NewU Approves Ethical Principles, Academic Programs

Posted: Updated:
Purdue President Mitch Daniels announced the acquisition of Kaplan University in April. Purdue President Mitch Daniels announced the acquisition of Kaplan University in April.

The board of trustees for Purdue NewU has approved a Statement of Ethical Principles and Pledge to Students, as well as the academic programs previously authorized by the Indiana Commission for Higher Education. The approvals are the latest step following the creation of NewU, which is the result of Purdue University's acquisition of Kaplan University in April.

Purdue says the Statement of Ethical Principles and Pledge to Students is a code by which faculty, administrators, staff and support team members must conduct themselves. It also applies to all service partners, vendors, collaborators and others associated with the online university.

“KU’s existing protocols are exemplary and were verified by the Higher Learning Commission in 2016,” said Mike Berghoff, chair of the NewU and Purdue University boards of trustees. "As we move forward to launch NewU, and as part of our overall commitment to the highest standards of quality and integrity, we want to affirm and establish strong and clear codes of conduct for NewU’s administration, faculty and staff as well as our service partners and associates."

The statement says NewU will commit to:

  • Responsible, transparent and accurate marketing.
  • No incentive compensation for applications, enrollments or other related counts.
  • Admissions based on published requirements.
  • Clear and accurate information on program cost.
  • Access to financial counseling.
  • Regular publication of performance metrics.
  • Transfer credit and licensure disclosures.
  • Qualified faculty who are evaluated and participate in professional development at least annually.
  • Adequate student support including 24/7 desk help.
  • Comprehensive career services and employment preparation.

Additionally, the NewU board approved a code for students, which includes a student bill of rights, code of conduct, and codes related to violence prevention, procedures, and responsible use of technology. NewU will also continue what is referred to as the "Kaplan Commitment," whereby students have a three-week introductory period to begin classes and opt out at any time with no financial obligation except for their application fee.

In August, the Indiana Commission for Higher Education authorized NewU's 129 academic programs ranging from certificates to doctoral degrees. Those programs were also approved by the NewU board.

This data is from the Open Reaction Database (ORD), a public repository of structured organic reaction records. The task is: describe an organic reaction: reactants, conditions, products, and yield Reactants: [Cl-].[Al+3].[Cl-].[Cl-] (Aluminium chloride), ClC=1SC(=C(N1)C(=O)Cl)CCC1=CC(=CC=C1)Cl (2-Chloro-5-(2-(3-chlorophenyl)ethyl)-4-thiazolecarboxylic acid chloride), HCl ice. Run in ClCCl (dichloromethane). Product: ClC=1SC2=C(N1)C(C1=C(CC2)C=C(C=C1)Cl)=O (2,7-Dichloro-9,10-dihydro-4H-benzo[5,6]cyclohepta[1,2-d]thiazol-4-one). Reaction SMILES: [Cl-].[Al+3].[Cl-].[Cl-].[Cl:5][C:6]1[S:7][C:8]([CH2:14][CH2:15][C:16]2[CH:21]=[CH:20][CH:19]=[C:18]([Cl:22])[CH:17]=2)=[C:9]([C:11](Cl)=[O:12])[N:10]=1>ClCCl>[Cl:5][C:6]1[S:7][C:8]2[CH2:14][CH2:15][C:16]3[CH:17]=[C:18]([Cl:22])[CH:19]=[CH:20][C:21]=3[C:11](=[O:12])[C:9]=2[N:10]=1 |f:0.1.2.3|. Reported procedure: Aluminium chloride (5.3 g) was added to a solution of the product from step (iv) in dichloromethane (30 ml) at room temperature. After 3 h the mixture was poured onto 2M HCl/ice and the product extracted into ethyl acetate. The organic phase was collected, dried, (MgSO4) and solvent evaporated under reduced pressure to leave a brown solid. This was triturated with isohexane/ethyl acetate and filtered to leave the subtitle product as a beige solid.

The creation of NewU has already been approved by the CHE and the U.S. Department of Education. NewU says it expects a ruling from the Higher Learning Commission in February.

  • Perspectives

    • Employers Are Key to Improving Healthcare

      It's no longer news that American healthcare is broken. In the U.S., we spend more than $3 trillion a year on healthcare - more than any other developed nation - yet we are in overall poorer health than similarly developed countries. But dealing with healthcare's myriad issues isn't the only challenge facing business owners and employers. They're also grappling with how to attract and retain a shrinking supply of employees.



Company Name:
Confirm Email:
INside Edge
Morning Briefing
BigWigs & New Gigs
Life Sciences Indiana
Indiana Connections


  • Most Popular Stories

    • AgriPark, New Jobs in Fishers Future

      The city of Fishers will partner with Brandywine Creek Farms to launch a 30-acre development focused on urban farming. During his State of the City address, Mayor Scott Fadness detailed plans for Fishers AgriPark, which will include crop fields, livestock, aquaponics, beehives and educational space. In today's address, Fadness also said to expect economic development announcements in the coming weeks involving $150 million in capital investment and hundreds of new jobs.

    • Hunger Organization Selects Executive Director

      Christina Smith has been named the first executive director of Kids Against Hunger of Central Indiana. She has served in fundraising roles for Purdue University, Grace College and Fort Wayne-based Questa Foundation...
    • Direct Primary Care: A Growing Trend

      For a moment, imagine your relationship with your doctor could be more like other professional service relationships. It's hardly a novel concept. For decades that's how it worked... You would visit your doctor, receive your needed care and pay the doctor directly for time and services. We've reached a point now, however, where it seems there are more people who don't remember this than who do.

    • MainGate Partners with Komen and Indy Eleven

      Indianapolis-based event retail and merchandising company MainGate has entered into agreements with Susan G. Komen of Central Indiana and IndyEleven. The merchandise agreements begin immediately.  

    • (Image courtesy of Indiana Grown)

      Eskenazi, Indiana Grown to Outline Partnership

      Eskenazi Health and Indiana Grown will Monday detail a new partnership at Sidney & Louis Eskenazi Hospital in Indianapolis. The organizations are also hosting a "food networking event" allowing Indiana Grown members to connect with each other and local business owners. Eskenazi Health CEO Dr. Lisa Harris will discuss the partnership this weekend on Inside INdiana Business With Gerry Dick. Indiana Grown, which helps consumers find products grown, raised, produced...